Even almost 100 years after his death, novelist Natsume Soseki (1867-1916), who counts popular writer Haruki Murakami among his fans, is gaining new converts throughout the world amid globalization.
In South Korea, the complete collection of Soseki's long works, the first of that kind in the country, began to be published in 2013. In English-speaking countries, major publishers are publishing new translations of his novels in paperback versions in succession from 2008.
According to the government-affiliated Japan Foundation, Soseki’s masterpiece serial novel “Kokoro” (Heart) has been newly published in 10 languages, such as Arabic and Slovenian, since 2001.
Including the novel, about 60 of his works have been translated into more than 30 languages.
“In Western countries, translations of works of Yasunari Kawabata (1899-1972) and Yukio Mishima (1925-1970) have made progress so that people there can feel the Japanese sensibilities. In recent years, however, the universality of Soseki, who criticized civilization, as a contemporary man is gathering attention,” said Ryosuke Yamamoto, associate professor of modern Japanese literature at Toyo University.
Another reason for the growing popularity of Soseki overseas is that Murakami cites him as his favorite author.
The Chinese version of Soseki’s novel, “Gubijinso” (The poppy), published in 2010, said in the jacket blurb, “This is the literary classic Haruki Murakami admires the most.”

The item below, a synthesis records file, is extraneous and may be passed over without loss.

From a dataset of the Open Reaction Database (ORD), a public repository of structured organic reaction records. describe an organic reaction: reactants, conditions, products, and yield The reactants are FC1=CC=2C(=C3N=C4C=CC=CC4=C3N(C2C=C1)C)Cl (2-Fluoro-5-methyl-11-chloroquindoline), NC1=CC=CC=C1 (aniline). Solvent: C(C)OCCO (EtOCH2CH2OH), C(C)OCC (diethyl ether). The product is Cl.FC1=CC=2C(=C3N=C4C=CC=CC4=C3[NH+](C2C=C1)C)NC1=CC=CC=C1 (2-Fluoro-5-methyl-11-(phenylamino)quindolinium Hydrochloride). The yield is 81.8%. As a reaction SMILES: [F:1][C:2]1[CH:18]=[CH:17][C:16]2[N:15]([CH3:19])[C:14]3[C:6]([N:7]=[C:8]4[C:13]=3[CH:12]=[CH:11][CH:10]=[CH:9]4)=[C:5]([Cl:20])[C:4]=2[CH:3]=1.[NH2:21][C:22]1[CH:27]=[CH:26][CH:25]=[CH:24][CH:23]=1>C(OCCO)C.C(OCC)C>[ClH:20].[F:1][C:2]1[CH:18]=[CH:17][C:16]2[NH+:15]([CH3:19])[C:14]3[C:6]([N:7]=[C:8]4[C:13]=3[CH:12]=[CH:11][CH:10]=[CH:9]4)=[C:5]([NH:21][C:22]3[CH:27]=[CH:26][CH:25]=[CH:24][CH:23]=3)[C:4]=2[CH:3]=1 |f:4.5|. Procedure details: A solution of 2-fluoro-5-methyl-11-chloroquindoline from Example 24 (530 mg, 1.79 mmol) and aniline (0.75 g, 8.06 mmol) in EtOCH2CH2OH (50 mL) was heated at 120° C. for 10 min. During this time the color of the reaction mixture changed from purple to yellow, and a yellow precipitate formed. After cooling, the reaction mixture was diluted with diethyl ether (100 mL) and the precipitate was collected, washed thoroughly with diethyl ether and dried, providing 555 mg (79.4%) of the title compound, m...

As to their common points, American translator Jay Rubin, who has translated their works, said, “Both Soseki and Murakami are digging deep into the thinking of the protagonists of their works.”
In the United States, a three-day international symposium on “Soseki’s Diversity” is under way at the University of Michigan from April 18. American researchers organized the event in celebration of the 100th anniversary of the publication of “Kokoro” in The Asahi Shimbun, which started on April 20, 1914.
About 100 participants, many of them researchers and students, are reflecting on Soseki and his works. The observations of those who are giving speeches varies widely.
One of them read Soseki's “Kusamakura” (The grass pillow) while overlapping its protagonist with the thoughts of German philosopher Friedrich Nietzsche (1844-1900). Another noted the foreign books the protagonist of Soseki's “Michikusa” (Grass on the wayside) reads.
Keith Vincent, 45, associate professor of comparative literature at Boston University, who organized the symposium along with others, said that the difficulty of human relations, which were described by Soseki, has not become an outdated notion. Whenever he reads Soseki’s works, he discovers new things, he said.
Political scientist Kang Sang-jung, who is the principal of Seigakuin University, also said, “Soseki predicted the problems we are facing today. He had a long-term view of civilization.”
According to Kang, the biggest values that contemporary Japan or postwar Japan aimed to obtain are freedom or self-consciousness. Soseki said that those values will bring about the isolation of humans.
“After modernization or high (economic) growth, anyone (in the world) as well as those in Japan has to pass through the ‘disease of the times’ Soseki described. His popularity will become more global in the future,” Kang predicted.
(This article was compiled from reports by Yusuke Takatsu in Tokyo and Mariko Nakamura in Ann Arbor, Mich.)
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